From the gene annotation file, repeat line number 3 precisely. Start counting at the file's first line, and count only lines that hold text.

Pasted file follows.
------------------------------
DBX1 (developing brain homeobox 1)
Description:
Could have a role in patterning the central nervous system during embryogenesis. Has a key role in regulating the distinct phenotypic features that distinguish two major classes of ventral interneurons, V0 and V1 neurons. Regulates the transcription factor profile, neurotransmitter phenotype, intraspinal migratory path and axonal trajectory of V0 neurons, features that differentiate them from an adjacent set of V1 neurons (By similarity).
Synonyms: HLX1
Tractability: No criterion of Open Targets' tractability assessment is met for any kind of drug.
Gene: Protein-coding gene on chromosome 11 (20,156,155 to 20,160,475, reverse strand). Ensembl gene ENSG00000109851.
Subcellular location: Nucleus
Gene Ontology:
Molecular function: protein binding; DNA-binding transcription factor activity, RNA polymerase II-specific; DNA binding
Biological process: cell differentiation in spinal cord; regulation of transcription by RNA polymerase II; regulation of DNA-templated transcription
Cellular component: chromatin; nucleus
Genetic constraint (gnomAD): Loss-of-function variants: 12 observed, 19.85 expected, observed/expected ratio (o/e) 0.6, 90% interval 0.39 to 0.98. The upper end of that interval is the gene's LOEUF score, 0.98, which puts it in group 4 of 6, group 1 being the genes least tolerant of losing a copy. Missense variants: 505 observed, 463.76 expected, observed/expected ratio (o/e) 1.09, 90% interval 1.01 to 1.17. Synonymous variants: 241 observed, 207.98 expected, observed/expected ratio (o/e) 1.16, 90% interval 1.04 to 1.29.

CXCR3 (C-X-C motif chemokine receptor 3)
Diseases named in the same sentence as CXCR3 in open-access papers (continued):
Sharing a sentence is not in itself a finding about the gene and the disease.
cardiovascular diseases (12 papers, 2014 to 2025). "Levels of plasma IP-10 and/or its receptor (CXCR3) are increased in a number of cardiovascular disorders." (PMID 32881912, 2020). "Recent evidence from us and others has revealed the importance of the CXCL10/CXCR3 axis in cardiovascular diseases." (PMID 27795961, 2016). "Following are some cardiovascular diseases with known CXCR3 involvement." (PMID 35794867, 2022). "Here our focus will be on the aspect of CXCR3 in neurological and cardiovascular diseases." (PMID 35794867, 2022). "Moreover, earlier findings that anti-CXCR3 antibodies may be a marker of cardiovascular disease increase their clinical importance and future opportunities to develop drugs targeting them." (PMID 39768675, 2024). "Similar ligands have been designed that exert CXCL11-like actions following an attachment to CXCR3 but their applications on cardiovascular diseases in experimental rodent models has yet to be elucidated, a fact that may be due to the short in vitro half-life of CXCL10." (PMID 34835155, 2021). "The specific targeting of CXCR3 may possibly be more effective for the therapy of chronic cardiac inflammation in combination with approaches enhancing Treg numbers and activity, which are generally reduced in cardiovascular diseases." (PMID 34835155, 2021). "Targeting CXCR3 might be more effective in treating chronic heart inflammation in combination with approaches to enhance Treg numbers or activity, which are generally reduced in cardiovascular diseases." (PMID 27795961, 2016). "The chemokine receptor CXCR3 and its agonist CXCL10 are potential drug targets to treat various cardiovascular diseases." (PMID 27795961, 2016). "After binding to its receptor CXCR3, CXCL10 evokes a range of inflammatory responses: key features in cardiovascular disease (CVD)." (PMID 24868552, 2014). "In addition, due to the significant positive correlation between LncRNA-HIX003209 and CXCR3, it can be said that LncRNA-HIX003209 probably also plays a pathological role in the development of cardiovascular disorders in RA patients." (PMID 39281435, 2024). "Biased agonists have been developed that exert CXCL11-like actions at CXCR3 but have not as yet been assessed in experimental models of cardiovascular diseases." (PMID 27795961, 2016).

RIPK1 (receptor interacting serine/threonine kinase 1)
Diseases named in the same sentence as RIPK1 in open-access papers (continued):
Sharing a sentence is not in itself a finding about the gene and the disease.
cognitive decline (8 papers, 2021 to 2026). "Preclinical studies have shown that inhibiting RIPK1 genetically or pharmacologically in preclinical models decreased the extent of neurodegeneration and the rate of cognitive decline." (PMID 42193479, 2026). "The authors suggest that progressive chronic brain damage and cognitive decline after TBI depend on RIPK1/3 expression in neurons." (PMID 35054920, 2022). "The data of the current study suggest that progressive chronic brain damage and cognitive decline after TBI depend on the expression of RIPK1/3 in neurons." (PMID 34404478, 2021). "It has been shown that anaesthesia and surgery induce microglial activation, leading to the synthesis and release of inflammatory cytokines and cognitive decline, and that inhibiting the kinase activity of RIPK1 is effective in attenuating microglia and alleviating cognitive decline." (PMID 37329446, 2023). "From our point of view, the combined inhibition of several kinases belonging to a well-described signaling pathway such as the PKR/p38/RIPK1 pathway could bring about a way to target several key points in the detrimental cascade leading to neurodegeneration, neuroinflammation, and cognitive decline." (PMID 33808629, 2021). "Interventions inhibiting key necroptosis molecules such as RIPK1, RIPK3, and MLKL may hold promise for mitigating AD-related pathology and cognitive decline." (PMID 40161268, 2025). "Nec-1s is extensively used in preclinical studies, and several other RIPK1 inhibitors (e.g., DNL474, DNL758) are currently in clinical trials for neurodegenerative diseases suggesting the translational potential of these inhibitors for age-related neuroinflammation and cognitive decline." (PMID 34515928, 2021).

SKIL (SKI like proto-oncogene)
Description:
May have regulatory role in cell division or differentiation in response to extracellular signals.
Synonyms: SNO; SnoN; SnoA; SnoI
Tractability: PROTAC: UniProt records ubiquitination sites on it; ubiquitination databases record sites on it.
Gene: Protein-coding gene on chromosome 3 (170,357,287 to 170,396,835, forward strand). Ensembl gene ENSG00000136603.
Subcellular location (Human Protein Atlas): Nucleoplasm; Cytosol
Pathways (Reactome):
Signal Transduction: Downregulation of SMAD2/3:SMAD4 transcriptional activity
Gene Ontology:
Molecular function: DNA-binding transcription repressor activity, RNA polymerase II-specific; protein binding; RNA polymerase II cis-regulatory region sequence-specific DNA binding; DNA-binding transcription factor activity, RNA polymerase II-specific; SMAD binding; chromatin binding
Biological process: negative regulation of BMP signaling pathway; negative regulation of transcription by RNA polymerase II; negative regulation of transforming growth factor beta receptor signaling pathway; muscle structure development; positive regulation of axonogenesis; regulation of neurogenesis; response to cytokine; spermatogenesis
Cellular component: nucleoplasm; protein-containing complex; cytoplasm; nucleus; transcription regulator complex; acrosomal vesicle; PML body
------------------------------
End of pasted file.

Could have a role in patterning the central nervous system during embryogenesis. Has a key role in regulating the distinct phenotypic features that distinguish two major classes of ventral interneurons, V0 and V1 neurons. Regulates the transcription factor profile, neurotransmitter phenotype, intraspinal migratory path and axonal trajectory of V0 neurons, features that differentiate them from an adjacent set of V1 neurons (By similarity).